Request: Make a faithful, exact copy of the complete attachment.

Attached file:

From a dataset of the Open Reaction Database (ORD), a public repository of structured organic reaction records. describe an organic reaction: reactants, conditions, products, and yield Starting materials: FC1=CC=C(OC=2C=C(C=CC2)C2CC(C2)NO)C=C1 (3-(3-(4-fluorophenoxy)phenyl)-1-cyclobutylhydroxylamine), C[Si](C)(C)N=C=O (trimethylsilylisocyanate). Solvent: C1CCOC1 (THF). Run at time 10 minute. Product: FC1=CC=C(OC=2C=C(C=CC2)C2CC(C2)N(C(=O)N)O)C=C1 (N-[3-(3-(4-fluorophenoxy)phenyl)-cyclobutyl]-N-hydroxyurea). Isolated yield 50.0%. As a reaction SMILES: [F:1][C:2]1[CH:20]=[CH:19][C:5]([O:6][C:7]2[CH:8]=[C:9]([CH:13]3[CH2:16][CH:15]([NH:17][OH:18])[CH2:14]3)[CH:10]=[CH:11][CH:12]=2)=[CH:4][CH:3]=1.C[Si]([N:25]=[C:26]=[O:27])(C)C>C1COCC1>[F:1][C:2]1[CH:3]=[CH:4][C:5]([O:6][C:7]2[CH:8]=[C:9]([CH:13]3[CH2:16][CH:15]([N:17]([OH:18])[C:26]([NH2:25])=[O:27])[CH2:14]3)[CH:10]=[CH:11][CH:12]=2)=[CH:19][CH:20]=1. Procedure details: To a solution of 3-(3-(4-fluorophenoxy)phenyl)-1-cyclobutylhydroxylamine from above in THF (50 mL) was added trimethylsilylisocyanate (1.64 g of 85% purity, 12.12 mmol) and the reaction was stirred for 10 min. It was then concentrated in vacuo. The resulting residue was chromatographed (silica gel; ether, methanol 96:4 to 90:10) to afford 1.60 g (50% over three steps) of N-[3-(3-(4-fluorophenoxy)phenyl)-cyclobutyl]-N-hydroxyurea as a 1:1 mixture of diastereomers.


From a dataset of the Open Reaction Database (ORD), a public repository of structured organic reaction records. describe an organic reaction: reactants, conditions, products, and yield Starting materials: FC1=CC=C(OC=2C=C(C=CC2)C2CC(C2)NO)C=C1 (3-(3-(4-fluorophenoxy)phenyl)-1-cyclobutylhydroxylamine), C[Si](C)(C)N=C=O (trimethylsilylisocyanate). Solvent: C1CCOC1 (THF). Run at time 10 minute. Product: FC1=CC=C(OC=2C=C(C=CC2)C2CC(C2)N(C(=O)N)O)C=C1 (N-[3-(3-(4-fluorophenoxy)phenyl)-cyclobutyl]-N-hydroxyurea). Isolated yield 50.0%. As a reaction SMILES: [F:1][C:2]1[CH:20]=[CH:19][C:5]([O:6][C:7]2[CH:8]=[C:9]([CH:13]3[CH2:16][CH:15]([NH:17][OH:18])[CH2:14]3)[CH:10]=[CH:11][CH:12]=2)=[CH:4][CH:3]=1.C[Si]([N:25]=[C:26]=[O:27])(C)C>C1COCC1>[F:1][C:2]1[CH:3]=[CH:4][C:5]([O:6][C:7]2[CH:8]=[C:9]([CH:13]3[CH2:16][CH:15]([N:17]([OH:18])[C:26]([NH2:25])=[O:27])[CH2:14]3)[CH:10]=[CH:11][CH:12]=2)=[CH:19][CH:20]=1. Procedure details: To a solution of 3-(3-(4-fluorophenoxy)phenyl)-1-cyclobutylhydroxylamine from above in THF (50 mL) was added trimethylsilylisocyanate (1.64 g of 85% purity, 12.12 mmol) and the reaction was stirred for 10 min. It was then concentrated in vacuo. The resulting residue was chromatographed (silica gel; ether, methanol 96:4 to 90:10) to afford 1.60 g (50% over three steps) of N-[3-(3-(4-fluorophenoxy)phenyl)-cyclobutyl]-N-hydroxyurea as a 1:1 mixture of diastereomers.